WASHINGTON - July 22 - The 3rd U.S. Circuit Court of Appeals today upheld a lower court ruling striking down a controversial law that required Web operators to restrict access to large amounts of constitutionally protected speech.
The Child Online Protection Act (COPA) placed severe restrictions on a wide range of legal, socially valuable speech, including content relating to sexual identity, health and art. In its ruling today the court said COPA "cannot withstand a strict scrutiny, vagueness, or overbreadth analysis and thus is unconstitutional."
Since 1998, the federal courts have issued seven separate legal opinions finding very serious constitutional problems with COPA.
"Throughout the history of legal challenges to COPA, we have argued that the most effective way to protect children online, and the means least restrictive of free expression, is to give families the resources to control what their children see and do online," said CDT General Counsel John Morris. "This empowers parents, respects the First Amendment and acknowledges the diverse sensibilities of American families."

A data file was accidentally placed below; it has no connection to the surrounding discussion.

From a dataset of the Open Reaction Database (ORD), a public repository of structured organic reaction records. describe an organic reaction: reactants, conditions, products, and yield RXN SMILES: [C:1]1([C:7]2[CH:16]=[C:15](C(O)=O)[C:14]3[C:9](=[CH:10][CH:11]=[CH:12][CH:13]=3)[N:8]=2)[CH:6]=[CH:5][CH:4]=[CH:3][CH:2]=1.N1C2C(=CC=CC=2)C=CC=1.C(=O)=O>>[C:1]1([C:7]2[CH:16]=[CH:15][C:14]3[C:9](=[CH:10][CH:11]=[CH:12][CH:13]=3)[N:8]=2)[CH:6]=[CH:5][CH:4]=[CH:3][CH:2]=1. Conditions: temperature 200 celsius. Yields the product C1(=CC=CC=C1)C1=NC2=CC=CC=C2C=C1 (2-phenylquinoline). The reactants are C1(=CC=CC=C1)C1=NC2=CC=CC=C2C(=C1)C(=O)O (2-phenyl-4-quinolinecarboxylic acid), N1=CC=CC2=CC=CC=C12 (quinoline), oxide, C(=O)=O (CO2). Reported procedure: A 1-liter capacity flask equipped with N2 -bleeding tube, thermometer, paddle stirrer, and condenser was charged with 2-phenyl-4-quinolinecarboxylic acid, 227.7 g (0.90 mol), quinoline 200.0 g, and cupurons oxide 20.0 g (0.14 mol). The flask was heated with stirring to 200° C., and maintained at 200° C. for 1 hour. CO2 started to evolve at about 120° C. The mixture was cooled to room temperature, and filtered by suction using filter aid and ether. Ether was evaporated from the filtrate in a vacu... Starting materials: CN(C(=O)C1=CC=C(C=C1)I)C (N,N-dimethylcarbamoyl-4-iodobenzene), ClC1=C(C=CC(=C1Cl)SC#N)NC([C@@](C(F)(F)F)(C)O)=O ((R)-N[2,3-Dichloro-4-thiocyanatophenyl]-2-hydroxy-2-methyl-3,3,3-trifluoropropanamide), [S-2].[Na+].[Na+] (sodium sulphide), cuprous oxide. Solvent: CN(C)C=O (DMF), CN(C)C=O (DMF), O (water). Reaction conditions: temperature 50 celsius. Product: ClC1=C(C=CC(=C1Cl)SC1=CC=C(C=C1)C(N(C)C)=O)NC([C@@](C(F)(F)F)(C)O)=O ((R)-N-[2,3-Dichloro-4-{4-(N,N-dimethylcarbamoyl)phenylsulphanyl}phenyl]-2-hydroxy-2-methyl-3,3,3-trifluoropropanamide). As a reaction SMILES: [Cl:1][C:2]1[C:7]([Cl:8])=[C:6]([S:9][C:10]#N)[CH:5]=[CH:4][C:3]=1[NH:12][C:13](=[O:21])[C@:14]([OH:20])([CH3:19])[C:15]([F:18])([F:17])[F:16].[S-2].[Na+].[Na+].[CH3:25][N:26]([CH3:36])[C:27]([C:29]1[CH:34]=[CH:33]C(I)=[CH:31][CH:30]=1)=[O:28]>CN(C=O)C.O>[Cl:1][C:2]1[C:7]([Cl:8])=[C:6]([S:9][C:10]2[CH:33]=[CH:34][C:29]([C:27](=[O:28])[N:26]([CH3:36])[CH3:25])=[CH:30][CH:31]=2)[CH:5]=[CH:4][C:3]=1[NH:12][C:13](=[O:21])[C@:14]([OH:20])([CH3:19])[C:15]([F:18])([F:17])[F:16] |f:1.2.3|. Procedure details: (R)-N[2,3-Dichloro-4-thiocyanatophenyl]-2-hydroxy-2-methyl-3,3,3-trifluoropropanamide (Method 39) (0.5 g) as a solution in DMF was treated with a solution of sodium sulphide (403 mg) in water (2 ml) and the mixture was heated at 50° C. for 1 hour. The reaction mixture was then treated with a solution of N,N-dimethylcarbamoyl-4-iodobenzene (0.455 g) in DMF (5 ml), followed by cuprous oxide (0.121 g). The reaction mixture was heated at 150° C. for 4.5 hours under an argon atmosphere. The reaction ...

In defending COPA, and earlier the 1996 Communications Decency Act, which was struck down by the Supreme Court in 1997, Congress has spent twelve years attempting to use criminal laws to censor protected online speech on the Internet that is lawful for adults to access. That approach to protect children online has been an utter failure.
"Congress should not return to the consistently rejected approach of censoring the Internet," said CDT President Leslie Harris. "Instead, Congress should promote education and the availability of filtering technology."